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Holiday Decorating from the Garden

By: Mike Darcy

While this may be winter (not official until December 22, but most gardeners would say this is winter), there are so many things we can harvest from our gardens to decorate our homes to help celebrate the holidays.  We have had several inches of rain in just the past few days here in western Oregon, with more expected, and this morning as I walked around in my very soggy wet garden I discovered that there was a bounty of materials to chose from.

Berried Winter Plants

The berries of heavenly bamboo look great outdoors or cut and brought indoors.

The berries of heavenly bamboo look great outdoors or cut and brought indoors.

Many of the plants that we can use for holiday decorating from the garden are readily available in our gardens–if not in your own garden, take a walk around your neighborhood.  You may have neighbors that would be happy to share some their plants; some selecting pruning might be welcome.  Two plants that are usually readily available in local gardens are Nandina domestica, (heavenly bamboo, not related to bamboo), and  Callicarpa bodinieri (beautyberry).  Both of these are well suited to winter arrangements. The Nandina has clusters of red berries and the Callicarpa has bunches of purple berries on bare stems.

Wintergreen arrangement

A festive wintergreen basket.

I am not a creative designer in our family, but I enjoy gathering branches and letting my wife create a holiday arrangement. Whether it is large or small, she seems to know just how to put it all together.  An example is her use of a simple small wooden basket which makes a very attractive feature for an entryway.   A pine branch, or one from another evergreen conifer, can be added. Red berries from a Gaultheria procumbens (wintergreen) added festive natural color and then she tied on a red ribbon for a finishing touch.  (Note: this Gaultheria is an example of how common names, while usually easy to say and remember, can be confusing.  This plant is sometimes referred to as winterberry as well as wintergreen, but true Winterberry is actually the holly, Ilex verticillata.)

Hydrangea 'Shooting Star'

Hydrangea macrophylla ‘Shooting Star’ makes a great potted plant that can be planted outside in mild weather.

Holiday Potted Plants

Recently, while visiting a local garden center and viewing their vast selection of poinsettias, dazzling white Hydrangea macrophylla ‘Shooting Star’ flowers were being offered among the sea of red.  The multi-petaled ‘stars’ shoot from the flowers like fireworks, hence the name ‘Shooting Star’.  An added bonus is that for many of us living in western Oregon and Washington, this is also a garden plant that can be planted out in the garden to become a permanent shrub.  This hydrangea looks beautiful planted in a decorative gold container with decorative conifer branches around the edges.  The look is simple but very effective.

Arrangement Ideas

During my weekly radio program last week, I asked listeners to send in photos of winter arrangements that they were made from local plants.  Here are two of my favorites.

Susan Bechtol arrangement in cup

Holiday mugs make cute seasonal vases for arrangements.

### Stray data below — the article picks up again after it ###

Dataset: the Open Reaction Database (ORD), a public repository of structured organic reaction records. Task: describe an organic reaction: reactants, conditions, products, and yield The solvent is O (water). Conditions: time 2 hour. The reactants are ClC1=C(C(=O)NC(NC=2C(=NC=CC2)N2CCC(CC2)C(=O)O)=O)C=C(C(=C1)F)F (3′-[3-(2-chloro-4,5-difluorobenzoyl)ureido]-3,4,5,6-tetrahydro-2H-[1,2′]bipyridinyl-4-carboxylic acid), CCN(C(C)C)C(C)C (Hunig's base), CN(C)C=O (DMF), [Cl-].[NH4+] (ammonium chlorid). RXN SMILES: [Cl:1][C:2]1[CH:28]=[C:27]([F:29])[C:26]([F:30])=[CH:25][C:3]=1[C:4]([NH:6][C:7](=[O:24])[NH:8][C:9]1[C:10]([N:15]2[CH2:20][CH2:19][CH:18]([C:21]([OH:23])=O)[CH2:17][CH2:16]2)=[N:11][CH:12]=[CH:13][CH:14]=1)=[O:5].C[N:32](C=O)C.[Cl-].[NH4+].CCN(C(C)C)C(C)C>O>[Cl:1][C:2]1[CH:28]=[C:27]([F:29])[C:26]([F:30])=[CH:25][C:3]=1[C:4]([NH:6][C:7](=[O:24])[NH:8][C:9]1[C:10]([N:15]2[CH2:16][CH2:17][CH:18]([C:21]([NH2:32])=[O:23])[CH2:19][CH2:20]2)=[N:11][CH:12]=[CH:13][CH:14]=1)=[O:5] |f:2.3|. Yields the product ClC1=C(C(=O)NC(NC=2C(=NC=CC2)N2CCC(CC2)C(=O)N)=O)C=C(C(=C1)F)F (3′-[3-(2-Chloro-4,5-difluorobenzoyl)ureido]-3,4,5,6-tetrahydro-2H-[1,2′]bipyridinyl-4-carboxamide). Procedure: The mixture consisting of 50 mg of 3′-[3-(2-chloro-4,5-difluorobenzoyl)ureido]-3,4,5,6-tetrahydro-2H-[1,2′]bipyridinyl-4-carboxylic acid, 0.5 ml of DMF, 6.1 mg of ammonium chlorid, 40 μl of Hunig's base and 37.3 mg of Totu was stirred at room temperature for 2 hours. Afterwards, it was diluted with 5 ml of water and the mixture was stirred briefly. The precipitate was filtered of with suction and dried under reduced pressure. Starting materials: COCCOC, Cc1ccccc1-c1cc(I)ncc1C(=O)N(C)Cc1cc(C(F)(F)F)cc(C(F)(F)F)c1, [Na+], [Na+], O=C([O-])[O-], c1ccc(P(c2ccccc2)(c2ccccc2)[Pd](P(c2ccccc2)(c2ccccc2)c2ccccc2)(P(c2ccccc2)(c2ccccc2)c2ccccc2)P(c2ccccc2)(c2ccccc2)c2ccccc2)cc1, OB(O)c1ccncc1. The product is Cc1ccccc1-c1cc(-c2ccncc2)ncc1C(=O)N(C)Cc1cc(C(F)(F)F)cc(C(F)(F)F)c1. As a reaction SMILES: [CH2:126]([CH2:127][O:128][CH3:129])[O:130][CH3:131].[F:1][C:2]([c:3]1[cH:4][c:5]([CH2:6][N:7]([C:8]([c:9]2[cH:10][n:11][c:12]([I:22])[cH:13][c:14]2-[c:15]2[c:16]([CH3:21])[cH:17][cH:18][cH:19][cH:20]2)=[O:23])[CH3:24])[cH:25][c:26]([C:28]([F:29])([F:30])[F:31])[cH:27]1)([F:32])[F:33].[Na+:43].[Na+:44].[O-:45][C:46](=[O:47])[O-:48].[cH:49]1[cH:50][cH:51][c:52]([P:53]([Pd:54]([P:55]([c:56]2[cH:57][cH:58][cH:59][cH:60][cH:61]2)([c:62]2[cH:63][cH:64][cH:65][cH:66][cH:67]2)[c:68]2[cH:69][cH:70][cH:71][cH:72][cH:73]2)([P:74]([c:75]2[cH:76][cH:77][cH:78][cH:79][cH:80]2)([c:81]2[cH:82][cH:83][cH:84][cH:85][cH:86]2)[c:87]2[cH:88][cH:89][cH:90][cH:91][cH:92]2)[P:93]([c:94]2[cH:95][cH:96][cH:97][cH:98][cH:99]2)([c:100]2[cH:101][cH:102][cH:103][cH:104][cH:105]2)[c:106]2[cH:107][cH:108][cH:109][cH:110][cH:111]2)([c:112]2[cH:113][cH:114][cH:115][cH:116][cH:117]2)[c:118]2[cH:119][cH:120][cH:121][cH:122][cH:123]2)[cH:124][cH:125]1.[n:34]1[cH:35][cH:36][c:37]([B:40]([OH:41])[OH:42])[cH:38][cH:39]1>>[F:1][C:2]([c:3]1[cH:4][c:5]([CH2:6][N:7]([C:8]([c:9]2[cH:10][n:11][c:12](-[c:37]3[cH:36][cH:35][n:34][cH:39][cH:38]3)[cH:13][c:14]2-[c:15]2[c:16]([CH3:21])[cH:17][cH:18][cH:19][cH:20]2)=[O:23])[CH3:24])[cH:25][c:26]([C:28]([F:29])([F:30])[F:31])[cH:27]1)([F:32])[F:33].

Susan Bechtol had a holiday decoration party during her work lunch hour with the theme of creating an arrangement in a cup.  Another was Nancy Wirth who created a lovely arrangement from plants in her garden  She used red branches from her Cornus sericea (red-twig dogwood) and evergreen branches are from her garden as well as some she found on the ground in a parking lot. (How is that for reuse?)

Gardeners tend to be a very imaginative group and are especially creative when using plants from their own gardens.  Try experimenting by using some plants from your own garden for a holiday decoration.  You might be surprised at what you can create!  Check out your local garden center to see what winter-interest plants you can add to your garden when the ground is still soft enough to plant.

Whatever you do this holiday season, take the time to enjoy it.  The New Year will be here before we know it.  Happy New Year and Happy Gardening!

Nancy Wirth arrangement

A mix of evergreen branches and red-twig dogwood brighten an outdoor pot.

About Mike Darcy


Mike lives and gardens in a suburb of Portland, Oregon where he has resided since 1969. He grew in up Tucson, Arizona where he worked at a small retail nursery during his high school and college years. He received his formal education at the University of Arizona where he was awarded a Bachelor of Science Degree in Horticulture, and though he values his formal education, he values his field-experience more. It is hard to beat the ‘hands on’ experience of actually gardening, visiting gardens, and sharing information with other gardeners. Mike has been involved with gardening communications throughout his adult life. In addition to garden writing, he has done television gardening shows in Portland, and for over 30 years he hosted a Saturday radio talk show in Portland. Now he writes, speaks, gardens and continues to share his love of gardening. To be connected to the gardening industry is a bonus in life for Mike. He has found gardeners to be among the friendliest and most caring, generous people. Consequently, many of his friends he has met through gardening.

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